The Flash Q+A: Cindy Gallop

3 minute read

By: Anne Fulenwider|Last updated: August 4, 2022

Cindy Gallop is a marketing guru, a sex revolutionary, a force of nature, and the only person to describe a certain sex act on the TED conference stage six times in a row. She spent decades in the advertising world, working at some of the world’s biggest agencies and on the biggest brands, and speaks at conferences and in front of business leaders all the time. She famously believes that we all need to have our own “default throwaway descriptor,” which she defines as the way people describe you when you leave the room, and that we should all be proactive and create our own before others do it for us. Cindy’s self descriptor is that she’s the Michael Bay of Business. “I like to blow shit up.” There’s really no other word to describe Cindy Gallop other than “ballsy.” 

I know her from a women’s networking group we both belong to, which includes all sorts of female executives and founders– women who know people and who know how to get stuff done. Cindy proposed to the group after reading someone’s idea on Twitter that there should be a Cindy Gallop lipstick color. No sooner had she floated the idea in a chat then she was in touch with a manufacturer and a brand to launch it for her. Seriously, she’s a force of nature.

In what may be described as her most ballsy move yet, she founded a business called MakeLoveNotPorn in 2009. She came up with it after realizing from her own experience dating younger men that since we don’t talk about sex in the real world, with the ubiquity of readily available pornography, young people are growing up with very little idea of what real-world, healthy sex is. There are so many menopausal symptoms and body issues affecting women’s sex lives at this phase of our life age, I knew I had to speak to Cindy about how to find our confidence.

Anne: I've learned a ton about you, but I'd really love to know first and foremost, were you born this confident and outrageous and willing to speak your mind or did it happen over your long and illustrious career?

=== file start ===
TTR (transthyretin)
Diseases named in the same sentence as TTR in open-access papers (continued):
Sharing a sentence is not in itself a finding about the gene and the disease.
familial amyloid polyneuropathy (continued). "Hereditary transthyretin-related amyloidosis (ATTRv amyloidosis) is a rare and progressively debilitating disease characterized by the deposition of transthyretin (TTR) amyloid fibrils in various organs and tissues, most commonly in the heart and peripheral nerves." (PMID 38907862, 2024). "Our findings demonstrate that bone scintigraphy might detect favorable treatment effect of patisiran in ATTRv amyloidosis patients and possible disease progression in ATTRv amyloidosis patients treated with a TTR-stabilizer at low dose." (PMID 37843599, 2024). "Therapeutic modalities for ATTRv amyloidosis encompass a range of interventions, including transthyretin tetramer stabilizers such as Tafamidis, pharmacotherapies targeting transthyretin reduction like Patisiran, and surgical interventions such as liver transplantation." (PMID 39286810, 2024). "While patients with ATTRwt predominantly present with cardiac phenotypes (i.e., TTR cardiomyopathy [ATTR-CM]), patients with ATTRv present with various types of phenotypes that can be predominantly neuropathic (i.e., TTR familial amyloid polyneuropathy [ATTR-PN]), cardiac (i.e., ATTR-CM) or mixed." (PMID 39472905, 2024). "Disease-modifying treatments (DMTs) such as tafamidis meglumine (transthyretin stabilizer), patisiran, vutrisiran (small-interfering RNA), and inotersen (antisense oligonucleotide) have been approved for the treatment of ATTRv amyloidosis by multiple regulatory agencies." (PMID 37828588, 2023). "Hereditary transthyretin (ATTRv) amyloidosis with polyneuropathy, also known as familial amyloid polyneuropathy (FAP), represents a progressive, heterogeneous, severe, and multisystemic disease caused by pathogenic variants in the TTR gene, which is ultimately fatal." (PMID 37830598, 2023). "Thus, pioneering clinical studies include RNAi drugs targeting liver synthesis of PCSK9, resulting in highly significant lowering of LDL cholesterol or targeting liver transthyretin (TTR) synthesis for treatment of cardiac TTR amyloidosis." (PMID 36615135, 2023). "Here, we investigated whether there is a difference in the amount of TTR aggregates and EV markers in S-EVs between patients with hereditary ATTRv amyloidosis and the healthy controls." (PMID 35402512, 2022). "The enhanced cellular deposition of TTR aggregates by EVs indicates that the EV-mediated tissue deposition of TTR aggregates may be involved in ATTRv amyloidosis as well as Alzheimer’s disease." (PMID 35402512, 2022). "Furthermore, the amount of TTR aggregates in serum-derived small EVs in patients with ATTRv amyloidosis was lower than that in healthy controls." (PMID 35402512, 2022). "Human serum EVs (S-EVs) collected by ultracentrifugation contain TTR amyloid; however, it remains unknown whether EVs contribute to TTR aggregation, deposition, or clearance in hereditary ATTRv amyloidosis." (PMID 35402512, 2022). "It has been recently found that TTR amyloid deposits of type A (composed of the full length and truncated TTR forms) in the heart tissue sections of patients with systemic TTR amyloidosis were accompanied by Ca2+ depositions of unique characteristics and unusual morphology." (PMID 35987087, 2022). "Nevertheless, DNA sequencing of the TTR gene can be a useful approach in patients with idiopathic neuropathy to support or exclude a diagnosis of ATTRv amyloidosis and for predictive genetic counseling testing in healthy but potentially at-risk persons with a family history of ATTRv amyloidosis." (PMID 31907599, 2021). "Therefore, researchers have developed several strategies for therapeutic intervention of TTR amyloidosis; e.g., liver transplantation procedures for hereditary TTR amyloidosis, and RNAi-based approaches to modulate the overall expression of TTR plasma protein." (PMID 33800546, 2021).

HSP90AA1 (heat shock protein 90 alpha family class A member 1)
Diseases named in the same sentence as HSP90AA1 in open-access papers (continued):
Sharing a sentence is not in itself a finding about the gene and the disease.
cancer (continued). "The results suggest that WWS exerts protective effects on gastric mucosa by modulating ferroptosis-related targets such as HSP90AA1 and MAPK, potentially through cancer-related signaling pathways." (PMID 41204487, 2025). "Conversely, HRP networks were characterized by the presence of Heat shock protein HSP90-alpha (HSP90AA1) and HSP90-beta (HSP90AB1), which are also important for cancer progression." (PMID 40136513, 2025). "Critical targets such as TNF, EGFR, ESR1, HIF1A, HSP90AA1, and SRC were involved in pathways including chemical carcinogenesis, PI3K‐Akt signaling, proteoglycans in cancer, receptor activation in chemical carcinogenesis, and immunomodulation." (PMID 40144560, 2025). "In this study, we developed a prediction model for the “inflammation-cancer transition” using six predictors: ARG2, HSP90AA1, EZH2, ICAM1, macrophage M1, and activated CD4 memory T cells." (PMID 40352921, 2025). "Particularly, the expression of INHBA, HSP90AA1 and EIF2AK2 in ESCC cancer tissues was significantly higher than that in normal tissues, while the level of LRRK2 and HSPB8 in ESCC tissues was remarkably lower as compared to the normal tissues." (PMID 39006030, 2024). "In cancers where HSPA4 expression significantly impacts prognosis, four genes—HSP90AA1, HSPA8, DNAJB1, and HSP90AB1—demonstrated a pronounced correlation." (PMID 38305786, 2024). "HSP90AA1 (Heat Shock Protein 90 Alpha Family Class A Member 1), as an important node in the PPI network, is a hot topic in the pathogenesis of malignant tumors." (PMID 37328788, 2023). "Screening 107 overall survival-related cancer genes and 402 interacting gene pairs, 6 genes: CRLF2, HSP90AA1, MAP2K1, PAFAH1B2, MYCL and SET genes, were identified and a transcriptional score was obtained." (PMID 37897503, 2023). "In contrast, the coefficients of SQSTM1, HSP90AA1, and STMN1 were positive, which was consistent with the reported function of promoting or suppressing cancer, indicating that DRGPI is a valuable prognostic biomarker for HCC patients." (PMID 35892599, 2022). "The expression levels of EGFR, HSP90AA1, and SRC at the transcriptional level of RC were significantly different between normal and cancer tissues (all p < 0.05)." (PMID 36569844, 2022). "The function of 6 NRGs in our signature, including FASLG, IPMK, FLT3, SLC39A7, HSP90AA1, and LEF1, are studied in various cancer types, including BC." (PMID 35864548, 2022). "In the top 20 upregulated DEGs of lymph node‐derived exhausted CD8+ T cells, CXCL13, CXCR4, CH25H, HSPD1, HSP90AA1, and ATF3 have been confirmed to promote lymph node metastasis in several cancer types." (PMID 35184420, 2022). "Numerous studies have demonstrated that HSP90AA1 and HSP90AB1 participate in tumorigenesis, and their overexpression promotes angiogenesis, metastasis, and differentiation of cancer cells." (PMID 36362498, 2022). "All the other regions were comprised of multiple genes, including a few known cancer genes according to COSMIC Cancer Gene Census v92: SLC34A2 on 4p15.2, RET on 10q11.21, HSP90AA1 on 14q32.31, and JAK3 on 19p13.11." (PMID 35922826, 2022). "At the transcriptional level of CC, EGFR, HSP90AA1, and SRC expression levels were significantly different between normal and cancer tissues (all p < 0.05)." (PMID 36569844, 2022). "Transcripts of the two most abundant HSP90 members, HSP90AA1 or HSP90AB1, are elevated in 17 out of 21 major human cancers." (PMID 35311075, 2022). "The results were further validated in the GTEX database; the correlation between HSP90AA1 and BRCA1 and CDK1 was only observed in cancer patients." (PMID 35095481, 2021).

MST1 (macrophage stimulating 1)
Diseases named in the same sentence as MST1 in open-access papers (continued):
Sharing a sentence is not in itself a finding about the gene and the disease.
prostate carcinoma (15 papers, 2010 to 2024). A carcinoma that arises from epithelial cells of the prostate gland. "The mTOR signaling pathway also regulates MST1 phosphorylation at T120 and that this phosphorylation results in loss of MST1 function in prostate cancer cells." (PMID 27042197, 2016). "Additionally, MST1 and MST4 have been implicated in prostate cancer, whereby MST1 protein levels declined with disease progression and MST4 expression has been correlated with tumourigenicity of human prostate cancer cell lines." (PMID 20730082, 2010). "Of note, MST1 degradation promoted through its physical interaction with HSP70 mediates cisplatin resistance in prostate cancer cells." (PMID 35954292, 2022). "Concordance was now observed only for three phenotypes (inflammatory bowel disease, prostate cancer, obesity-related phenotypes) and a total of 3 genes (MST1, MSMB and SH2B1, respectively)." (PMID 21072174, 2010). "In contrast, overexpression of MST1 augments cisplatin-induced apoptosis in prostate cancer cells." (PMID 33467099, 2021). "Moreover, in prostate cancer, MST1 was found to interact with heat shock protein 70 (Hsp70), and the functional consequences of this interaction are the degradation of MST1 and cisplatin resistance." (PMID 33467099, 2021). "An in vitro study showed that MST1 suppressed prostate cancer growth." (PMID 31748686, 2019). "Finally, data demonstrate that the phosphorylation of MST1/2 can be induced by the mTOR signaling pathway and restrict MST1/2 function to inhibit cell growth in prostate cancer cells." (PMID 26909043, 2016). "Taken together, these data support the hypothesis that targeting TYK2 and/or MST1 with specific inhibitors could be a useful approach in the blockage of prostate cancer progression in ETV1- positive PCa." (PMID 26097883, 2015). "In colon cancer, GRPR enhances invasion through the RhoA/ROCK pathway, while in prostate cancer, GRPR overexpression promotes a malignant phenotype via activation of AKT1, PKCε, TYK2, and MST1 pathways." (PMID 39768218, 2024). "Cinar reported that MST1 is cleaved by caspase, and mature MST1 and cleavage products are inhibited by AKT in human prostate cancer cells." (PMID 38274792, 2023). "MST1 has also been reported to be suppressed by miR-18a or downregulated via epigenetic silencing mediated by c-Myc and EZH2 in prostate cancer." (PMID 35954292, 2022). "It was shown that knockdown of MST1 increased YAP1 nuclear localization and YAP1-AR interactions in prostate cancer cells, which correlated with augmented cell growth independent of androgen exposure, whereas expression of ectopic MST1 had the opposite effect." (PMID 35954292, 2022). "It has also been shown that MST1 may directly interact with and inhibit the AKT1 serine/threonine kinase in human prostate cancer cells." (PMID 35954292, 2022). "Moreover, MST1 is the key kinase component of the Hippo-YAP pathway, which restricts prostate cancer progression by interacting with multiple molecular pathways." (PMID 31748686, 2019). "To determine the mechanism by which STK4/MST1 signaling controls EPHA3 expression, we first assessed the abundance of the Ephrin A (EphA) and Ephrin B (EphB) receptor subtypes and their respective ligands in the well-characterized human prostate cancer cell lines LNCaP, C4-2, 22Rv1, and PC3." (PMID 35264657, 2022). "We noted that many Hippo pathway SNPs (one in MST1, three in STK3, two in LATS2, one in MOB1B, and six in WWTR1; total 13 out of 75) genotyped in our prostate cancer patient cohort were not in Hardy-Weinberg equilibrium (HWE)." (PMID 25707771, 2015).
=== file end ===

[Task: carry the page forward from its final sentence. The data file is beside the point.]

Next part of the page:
Cindy: I wasn't. It's a result of 62 years of life.

Anne: We can all learn from the lessons you've taught, but I'm wondering what you might tell someone who's not born that way, or as happy to be themselves as you are. How would you engineer that?

Cindy: It's very simple. This wasn't a moment, as I've just said, it was a gradual realization, when I realized I didn't give a damn what anybody else thinks. And that is the only way to live your life, not to give a damn what anybody else thinks.

Anne: In theory and intellectually, I don't give a damn what anyone thinks, but it becomes more of a tough emotional reality, especially as your body declines.

Cindy: No, no, no, no, no. As your body improves.

Anne: Okay. Tell me how, how does your body improve as you get older?

Cindy: First of all, it is all in the attitude. I am happier with the way I look at this point in my life than I ever was before. And secondly, like anything else — wine matures, steaks mature, all the great stuff matures — your body gets better. The older you get, there's no decay or decline about it.

Anne: I love that idea. We do hear from our Alloy members about self-image and how you feel about your body as you get older, that people feel more self-conscious about their bodies and therefore are not feeling as liberated or as comfortable in the bedroom as they were when they were younger.

Cindy: This is one of just many reasons why they all need to sign up to MakeLoveNotPorn immediately and because one of the many, many social benefits that we bring to the table is that we celebrate real world everything-- real world bodies, real world hair, real world penis size, real world breast size. This is critically important because you can talk body positivity all you like. You can preach self-love until you're blue in the face. At the end of the day, nothing makes us feel great about our own bodies like seeing people who are nobody’s idea of aspirational body types, getting turned on by each other, desiring each other, having an amazing time in bed.

There are obviously books and articles and whatever, but it really isn't until you see how incredibly hot, attractive and desirable real-world bodies are that that message really comes home in a very visual way. I'm enormously lucky because I experience this all the time from younger men. I've been dating younger men for many years and I strongly recommend any older women who are free agents able to do this, date younger men. I have never been told I'm beautiful as often as I have dating younger men. They just think everything about my body is fantastic.

What makes you hot and desirable and sexy is you, the individual you are. That's what your lovers, your future partners are attracted to.